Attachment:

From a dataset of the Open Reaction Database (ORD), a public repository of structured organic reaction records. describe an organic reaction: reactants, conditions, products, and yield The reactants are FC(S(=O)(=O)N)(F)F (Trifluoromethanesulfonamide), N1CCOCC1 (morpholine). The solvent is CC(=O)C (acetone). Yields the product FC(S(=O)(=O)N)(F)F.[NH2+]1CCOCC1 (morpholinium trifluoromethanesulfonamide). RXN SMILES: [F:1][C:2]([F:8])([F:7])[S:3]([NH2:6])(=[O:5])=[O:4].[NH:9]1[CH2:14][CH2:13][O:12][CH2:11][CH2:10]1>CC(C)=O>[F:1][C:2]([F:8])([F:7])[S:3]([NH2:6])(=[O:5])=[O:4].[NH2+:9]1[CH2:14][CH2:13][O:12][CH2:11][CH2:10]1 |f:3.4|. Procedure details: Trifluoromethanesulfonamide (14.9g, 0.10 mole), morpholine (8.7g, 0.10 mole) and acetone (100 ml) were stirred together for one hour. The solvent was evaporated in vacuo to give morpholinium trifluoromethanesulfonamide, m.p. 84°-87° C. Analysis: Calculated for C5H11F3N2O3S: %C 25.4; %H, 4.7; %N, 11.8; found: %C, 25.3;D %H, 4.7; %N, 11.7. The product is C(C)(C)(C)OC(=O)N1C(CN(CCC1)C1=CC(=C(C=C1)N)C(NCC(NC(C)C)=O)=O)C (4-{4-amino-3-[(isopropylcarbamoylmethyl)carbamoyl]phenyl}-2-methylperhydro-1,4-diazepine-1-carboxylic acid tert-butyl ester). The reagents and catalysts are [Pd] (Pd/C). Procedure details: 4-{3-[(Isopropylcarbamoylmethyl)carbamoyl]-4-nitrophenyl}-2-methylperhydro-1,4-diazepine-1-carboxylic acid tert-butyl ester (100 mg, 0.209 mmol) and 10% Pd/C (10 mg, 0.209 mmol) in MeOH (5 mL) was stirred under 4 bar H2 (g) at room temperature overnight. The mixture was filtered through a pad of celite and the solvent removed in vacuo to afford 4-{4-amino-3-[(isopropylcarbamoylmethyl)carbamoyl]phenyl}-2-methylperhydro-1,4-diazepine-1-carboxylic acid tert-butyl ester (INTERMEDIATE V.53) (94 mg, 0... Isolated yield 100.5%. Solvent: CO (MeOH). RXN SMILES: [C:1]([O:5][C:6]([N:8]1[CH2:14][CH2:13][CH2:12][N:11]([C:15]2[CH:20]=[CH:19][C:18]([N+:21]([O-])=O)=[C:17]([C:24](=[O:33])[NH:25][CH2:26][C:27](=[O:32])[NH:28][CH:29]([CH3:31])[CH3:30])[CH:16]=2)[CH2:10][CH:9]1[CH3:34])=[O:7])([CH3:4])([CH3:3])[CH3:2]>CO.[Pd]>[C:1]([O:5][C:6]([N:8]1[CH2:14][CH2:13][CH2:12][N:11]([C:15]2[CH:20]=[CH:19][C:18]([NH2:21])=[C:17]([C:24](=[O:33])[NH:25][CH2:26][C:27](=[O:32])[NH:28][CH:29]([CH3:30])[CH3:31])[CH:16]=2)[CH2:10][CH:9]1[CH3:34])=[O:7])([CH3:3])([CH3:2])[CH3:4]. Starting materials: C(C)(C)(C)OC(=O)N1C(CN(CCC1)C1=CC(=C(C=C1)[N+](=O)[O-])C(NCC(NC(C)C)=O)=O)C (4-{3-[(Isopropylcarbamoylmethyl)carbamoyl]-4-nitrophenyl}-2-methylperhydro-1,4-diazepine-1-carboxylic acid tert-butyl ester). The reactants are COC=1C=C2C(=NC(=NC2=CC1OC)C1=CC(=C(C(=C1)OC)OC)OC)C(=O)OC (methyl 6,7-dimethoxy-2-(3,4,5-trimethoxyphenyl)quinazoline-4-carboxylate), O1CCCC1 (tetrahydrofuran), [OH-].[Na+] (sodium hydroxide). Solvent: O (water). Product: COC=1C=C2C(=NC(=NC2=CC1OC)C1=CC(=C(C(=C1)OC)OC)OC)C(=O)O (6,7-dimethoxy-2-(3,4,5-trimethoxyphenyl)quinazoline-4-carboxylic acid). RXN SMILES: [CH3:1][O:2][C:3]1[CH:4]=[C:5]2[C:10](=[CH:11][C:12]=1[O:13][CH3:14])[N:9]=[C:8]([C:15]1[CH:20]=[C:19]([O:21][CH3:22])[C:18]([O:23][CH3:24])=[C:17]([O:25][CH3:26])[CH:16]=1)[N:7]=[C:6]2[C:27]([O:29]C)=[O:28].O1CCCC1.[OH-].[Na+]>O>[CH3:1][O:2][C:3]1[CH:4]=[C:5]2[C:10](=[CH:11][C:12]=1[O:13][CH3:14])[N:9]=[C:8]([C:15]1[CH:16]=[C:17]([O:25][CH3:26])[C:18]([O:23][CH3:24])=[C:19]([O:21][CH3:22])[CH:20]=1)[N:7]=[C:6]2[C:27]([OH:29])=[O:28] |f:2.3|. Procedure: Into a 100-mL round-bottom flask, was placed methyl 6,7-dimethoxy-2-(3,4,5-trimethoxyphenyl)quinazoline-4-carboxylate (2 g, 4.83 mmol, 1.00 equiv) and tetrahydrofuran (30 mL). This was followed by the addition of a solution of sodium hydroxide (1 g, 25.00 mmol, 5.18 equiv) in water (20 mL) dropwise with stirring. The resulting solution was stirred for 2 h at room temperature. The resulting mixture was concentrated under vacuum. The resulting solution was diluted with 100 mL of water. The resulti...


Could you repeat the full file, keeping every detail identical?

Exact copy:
From a dataset of the Open Reaction Database (ORD), a public repository of structured organic reaction records. describe an organic reaction: reactants, conditions, products, and yield The reactants are FC(S(=O)(=O)N)(F)F (Trifluoromethanesulfonamide), N1CCOCC1 (morpholine). The solvent is CC(=O)C (acetone). Yields the product FC(S(=O)(=O)N)(F)F.[NH2+]1CCOCC1 (morpholinium trifluoromethanesulfonamide). RXN SMILES: [F:1][C:2]([F:8])([F:7])[S:3]([NH2:6])(=[O:5])=[O:4].[NH:9]1[CH2:14][CH2:13][O:12][CH2:11][CH2:10]1>CC(C)=O>[F:1][C:2]([F:8])([F:7])[S:3]([NH2:6])(=[O:5])=[O:4].[NH2+:9]1[CH2:14][CH2:13][O:12][CH2:11][CH2:10]1 |f:3.4|. Procedure details: Trifluoromethanesulfonamide (14.9g, 0.10 mole), morpholine (8.7g, 0.10 mole) and acetone (100 ml) were stirred together for one hour. The solvent was evaporated in vacuo to give morpholinium trifluoromethanesulfonamide, m.p. 84°-87° C. Analysis: Calculated for C5H11F3N2O3S: %C 25.4; %H, 4.7; %N, 11.8; found: %C, 25.3;D %H, 4.7; %N, 11.7. The product is C(C)(C)(C)OC(=O)N1C(CN(CCC1)C1=CC(=C(C=C1)N)C(NCC(NC(C)C)=O)=O)C (4-{4-amino-3-[(isopropylcarbamoylmethyl)carbamoyl]phenyl}-2-methylperhydro-1,4-diazepine-1-carboxylic acid tert-butyl ester). The reagents and catalysts are [Pd] (Pd/C). Procedure details: 4-{3-[(Isopropylcarbamoylmethyl)carbamoyl]-4-nitrophenyl}-2-methylperhydro-1,4-diazepine-1-carboxylic acid tert-butyl ester (100 mg, 0.209 mmol) and 10% Pd/C (10 mg, 0.209 mmol) in MeOH (5 mL) was stirred under 4 bar H2 (g) at room temperature overnight. The mixture was filtered through a pad of celite and the solvent removed in vacuo to afford 4-{4-amino-3-[(isopropylcarbamoylmethyl)carbamoyl]phenyl}-2-methylperhydro-1,4-diazepine-1-carboxylic acid tert-butyl ester (INTERMEDIATE V.53) (94 mg, 0... Isolated yield 100.5%. Solvent: CO (MeOH). RXN SMILES: [C:1]([O:5][C:6]([N:8]1[CH2:14][CH2:13][CH2:12][N:11]([C:15]2[CH:20]=[CH:19][C:18]([N+:21]([O-])=O)=[C:17]([C:24](=[O:33])[NH:25][CH2:26][C:27](=[O:32])[NH:28][CH:29]([CH3:31])[CH3:30])[CH:16]=2)[CH2:10][CH:9]1[CH3:34])=[O:7])([CH3:4])([CH3:3])[CH3:2]>CO.[Pd]>[C:1]([O:5][C:6]([N:8]1[CH2:14][CH2:13][CH2:12][N:11]([C:15]2[CH:20]=[CH:19][C:18]([NH2:21])=[C:17]([C:24](=[O:33])[NH:25][CH2:26][C:27](=[O:32])[NH:28][CH:29]([CH3:30])[CH3:31])[CH:16]=2)[CH2:10][CH:9]1[CH3:34])=[O:7])([CH3:3])([CH3:2])[CH3:4]. Starting materials: C(C)(C)(C)OC(=O)N1C(CN(CCC1)C1=CC(=C(C=C1)[N+](=O)[O-])C(NCC(NC(C)C)=O)=O)C (4-{3-[(Isopropylcarbamoylmethyl)carbamoyl]-4-nitrophenyl}-2-methylperhydro-1,4-diazepine-1-carboxylic acid tert-butyl ester). The reactants are COC=1C=C2C(=NC(=NC2=CC1OC)C1=CC(=C(C(=C1)OC)OC)OC)C(=O)OC (methyl 6,7-dimethoxy-2-(3,4,5-trimethoxyphenyl)quinazoline-4-carboxylate), O1CCCC1 (tetrahydrofuran), [OH-].[Na+] (sodium hydroxide). Solvent: O (water). Product: COC=1C=C2C(=NC(=NC2=CC1OC)C1=CC(=C(C(=C1)OC)OC)OC)C(=O)O (6,7-dimethoxy-2-(3,4,5-trimethoxyphenyl)quinazoline-4-carboxylic acid). RXN SMILES: [CH3:1][O:2][C:3]1[CH:4]=[C:5]2[C:10](=[CH:11][C:12]=1[O:13][CH3:14])[N:9]=[C:8]([C:15]1[CH:20]=[C:19]([O:21][CH3:22])[C:18]([O:23][CH3:24])=[C:17]([O:25][CH3:26])[CH:16]=1)[N:7]=[C:6]2[C:27]([O:29]C)=[O:28].O1CCCC1.[OH-].[Na+]>O>[CH3:1][O:2][C:3]1[CH:4]=[C:5]2[C:10](=[CH:11][C:12]=1[O:13][CH3:14])[N:9]=[C:8]([C:15]1[CH:16]=[C:17]([O:25][CH3:26])[C:18]([O:23][CH3:24])=[C:19]([O:21][CH3:22])[CH:20]=1)[N:7]=[C:6]2[C:27]([OH:29])=[O:28] |f:2.3|. Procedure: Into a 100-mL round-bottom flask, was placed methyl 6,7-dimethoxy-2-(3,4,5-trimethoxyphenyl)quinazoline-4-carboxylate (2 g, 4.83 mmol, 1.00 equiv) and tetrahydrofuran (30 mL). This was followed by the addition of a solution of sodium hydroxide (1 g, 25.00 mmol, 5.18 equiv) in water (20 mL) dropwise with stirring. The resulting solution was stirred for 2 h at room temperature. The resulting mixture was concentrated under vacuum. The resulting solution was diluted with 100 mL of water. The resulti...